Mutiny On The Bounty Paperback
by John Boyne
Pickpocket John Jacob Turnstile is on his way to be detained at His Majesty's Pleasure when he is offered a lifeline, what seems like a freedom of sorts - the job of personal valet to a departing naval captain.
Little does he realise that it is anything but - and by accepting the devil's bargain he will put his life in perilous danger.
For the ship is HMS Bounty, his new captain William Bligh and their destination Tahiti.
From the moment the ship leaves port, Turnstile's life is turned upside down, for not only must he put his own demons to rest, but he must also confront the many adversaries he will encounter on the Bounty's extraordinary last voyage.
Walking a dangerous line between an unhappy crew and a captain he comes to admire, he finds himself in a no-man's land where the distinction between friend and foe is increasingly difficult to determine.
- Format: Paperback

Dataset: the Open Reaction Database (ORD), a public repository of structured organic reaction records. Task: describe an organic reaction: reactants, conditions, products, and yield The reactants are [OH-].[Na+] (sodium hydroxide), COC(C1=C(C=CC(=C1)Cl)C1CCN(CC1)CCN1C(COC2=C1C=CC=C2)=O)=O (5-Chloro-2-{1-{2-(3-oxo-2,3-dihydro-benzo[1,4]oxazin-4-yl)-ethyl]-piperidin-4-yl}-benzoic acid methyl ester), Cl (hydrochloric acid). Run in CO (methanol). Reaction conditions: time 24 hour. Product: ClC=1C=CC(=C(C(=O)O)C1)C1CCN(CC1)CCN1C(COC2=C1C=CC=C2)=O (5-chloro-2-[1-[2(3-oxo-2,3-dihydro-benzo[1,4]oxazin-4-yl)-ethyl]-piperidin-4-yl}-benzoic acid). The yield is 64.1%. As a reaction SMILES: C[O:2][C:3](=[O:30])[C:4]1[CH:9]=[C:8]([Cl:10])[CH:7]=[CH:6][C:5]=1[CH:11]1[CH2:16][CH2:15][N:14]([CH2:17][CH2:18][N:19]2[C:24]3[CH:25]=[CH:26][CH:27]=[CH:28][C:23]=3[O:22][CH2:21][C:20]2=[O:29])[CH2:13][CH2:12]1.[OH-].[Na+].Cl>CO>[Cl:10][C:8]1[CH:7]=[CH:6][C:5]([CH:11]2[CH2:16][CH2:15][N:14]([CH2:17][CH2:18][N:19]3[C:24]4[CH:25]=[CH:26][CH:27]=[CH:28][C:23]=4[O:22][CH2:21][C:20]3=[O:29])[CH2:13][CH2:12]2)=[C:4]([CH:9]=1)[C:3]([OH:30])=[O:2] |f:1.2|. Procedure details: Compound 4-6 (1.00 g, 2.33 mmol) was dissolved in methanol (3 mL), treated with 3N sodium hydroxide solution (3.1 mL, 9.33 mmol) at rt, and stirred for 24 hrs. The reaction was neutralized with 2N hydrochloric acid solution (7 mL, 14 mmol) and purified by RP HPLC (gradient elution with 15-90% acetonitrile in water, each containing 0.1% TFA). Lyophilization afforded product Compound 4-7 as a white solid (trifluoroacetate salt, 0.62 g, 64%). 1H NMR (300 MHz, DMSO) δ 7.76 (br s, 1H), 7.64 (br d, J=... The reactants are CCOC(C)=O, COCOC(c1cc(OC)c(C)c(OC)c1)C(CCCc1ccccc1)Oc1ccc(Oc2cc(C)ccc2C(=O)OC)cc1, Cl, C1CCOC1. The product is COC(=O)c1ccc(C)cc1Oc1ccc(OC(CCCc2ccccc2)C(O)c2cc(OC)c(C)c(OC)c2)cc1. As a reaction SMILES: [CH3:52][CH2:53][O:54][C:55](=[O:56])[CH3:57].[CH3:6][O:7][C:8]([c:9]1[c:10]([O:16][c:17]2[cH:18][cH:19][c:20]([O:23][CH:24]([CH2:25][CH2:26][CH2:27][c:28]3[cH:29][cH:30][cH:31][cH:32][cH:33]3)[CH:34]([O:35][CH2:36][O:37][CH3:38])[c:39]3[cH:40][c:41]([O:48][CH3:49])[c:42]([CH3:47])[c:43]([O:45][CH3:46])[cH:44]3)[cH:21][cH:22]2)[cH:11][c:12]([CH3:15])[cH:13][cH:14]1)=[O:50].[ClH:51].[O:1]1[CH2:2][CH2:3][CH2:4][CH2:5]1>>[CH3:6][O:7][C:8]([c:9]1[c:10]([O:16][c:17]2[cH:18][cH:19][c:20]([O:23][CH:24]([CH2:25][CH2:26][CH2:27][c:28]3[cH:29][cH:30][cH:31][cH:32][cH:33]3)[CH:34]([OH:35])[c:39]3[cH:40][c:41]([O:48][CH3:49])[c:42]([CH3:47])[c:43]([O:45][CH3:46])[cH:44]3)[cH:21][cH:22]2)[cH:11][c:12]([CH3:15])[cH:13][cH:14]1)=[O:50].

- Pages: 544 pages, maps
- Publisher: Transworld Publishers Ltd
- Publication Date: 01/04/2009
- Category: Modern & contemporary fiction (post c 1945)
- ISBN: 9780552773928
- EPUB from £4.99
Showing 1 - 2 of 2 reviews.
Review by fredalss
A more balanced, albeit fictional, view of the famous mutiny from the viewpoint of a young cabin boy. I really enjoyed being able to immerse myself in this story.
Review by john257hopper
A marvellously entertaining read. John Jacob Turnstile is a pickpocket in Portsmouth who, to avoid going to prison for a year, accepts a berth as Captain Bligh's servant aboard the HMS Bounty. The novel is Turnstile's account of his life on the voyage and on Otaheiti (Tahiti) and on the small launch on which he, Captain Bligh and the rest of those loyal to him are set adrift after the mutiny led by Fletcher Christian. Turnstile himself is fictional, but the other characters on board the ship all real and the events follow closely those recorded in the captain's logbook and other accounts. Bligh emerges as a largely sympathetic man, genuinely concerned for the welfare of his crew, if sometimes failing to understand them at an individual, human level. A great read.